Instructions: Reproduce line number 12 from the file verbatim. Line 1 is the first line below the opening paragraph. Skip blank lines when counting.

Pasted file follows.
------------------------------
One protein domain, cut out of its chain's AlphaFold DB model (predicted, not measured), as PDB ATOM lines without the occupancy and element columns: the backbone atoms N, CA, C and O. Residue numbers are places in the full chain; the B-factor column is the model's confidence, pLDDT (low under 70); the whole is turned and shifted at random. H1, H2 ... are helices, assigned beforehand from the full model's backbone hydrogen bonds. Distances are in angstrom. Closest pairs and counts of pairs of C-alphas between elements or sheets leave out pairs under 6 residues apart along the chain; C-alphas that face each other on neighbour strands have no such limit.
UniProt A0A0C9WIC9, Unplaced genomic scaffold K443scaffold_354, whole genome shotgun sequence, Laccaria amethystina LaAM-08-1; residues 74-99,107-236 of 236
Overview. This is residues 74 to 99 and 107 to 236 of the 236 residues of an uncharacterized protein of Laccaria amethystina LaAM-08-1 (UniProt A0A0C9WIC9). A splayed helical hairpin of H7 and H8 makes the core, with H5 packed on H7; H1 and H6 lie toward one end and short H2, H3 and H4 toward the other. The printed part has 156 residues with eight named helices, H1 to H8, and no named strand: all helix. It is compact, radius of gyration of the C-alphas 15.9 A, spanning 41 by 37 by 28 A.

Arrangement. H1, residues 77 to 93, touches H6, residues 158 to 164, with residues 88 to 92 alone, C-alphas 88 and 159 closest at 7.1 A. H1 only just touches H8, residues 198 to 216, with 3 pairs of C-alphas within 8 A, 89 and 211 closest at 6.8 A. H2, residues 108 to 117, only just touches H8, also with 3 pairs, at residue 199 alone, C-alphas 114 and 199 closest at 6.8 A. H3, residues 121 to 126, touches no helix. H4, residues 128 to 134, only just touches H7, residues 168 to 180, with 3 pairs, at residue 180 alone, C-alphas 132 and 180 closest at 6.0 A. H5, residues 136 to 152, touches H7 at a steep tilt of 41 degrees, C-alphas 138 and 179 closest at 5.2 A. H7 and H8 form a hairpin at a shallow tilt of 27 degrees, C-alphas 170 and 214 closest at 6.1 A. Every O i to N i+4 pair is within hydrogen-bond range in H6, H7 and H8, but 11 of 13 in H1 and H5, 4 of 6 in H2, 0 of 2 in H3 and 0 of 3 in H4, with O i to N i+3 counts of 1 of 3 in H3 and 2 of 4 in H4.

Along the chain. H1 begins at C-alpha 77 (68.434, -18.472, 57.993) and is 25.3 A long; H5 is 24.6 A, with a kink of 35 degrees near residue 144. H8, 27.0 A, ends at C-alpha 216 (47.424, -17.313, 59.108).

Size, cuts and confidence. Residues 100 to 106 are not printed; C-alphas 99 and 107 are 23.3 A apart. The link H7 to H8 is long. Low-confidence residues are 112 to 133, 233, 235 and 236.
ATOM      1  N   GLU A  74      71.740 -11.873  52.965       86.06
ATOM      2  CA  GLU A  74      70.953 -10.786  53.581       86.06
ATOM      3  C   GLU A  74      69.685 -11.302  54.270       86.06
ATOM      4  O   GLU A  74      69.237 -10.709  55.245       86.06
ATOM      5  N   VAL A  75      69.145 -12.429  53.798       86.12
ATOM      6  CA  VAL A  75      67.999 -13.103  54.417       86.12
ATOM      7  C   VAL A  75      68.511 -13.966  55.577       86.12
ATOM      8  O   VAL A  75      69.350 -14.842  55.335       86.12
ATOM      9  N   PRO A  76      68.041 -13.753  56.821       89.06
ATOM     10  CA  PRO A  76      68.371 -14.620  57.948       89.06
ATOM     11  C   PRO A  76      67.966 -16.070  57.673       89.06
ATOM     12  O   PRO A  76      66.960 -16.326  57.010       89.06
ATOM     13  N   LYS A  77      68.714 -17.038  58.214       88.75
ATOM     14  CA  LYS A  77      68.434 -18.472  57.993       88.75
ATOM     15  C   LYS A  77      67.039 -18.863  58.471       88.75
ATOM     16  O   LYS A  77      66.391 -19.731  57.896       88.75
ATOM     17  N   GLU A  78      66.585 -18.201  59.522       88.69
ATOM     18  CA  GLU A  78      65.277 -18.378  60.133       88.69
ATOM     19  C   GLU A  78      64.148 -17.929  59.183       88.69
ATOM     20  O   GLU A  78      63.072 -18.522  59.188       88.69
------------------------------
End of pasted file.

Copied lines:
ATOM      7  C   VAL A  75      68.511 -13.966  55.577       86.12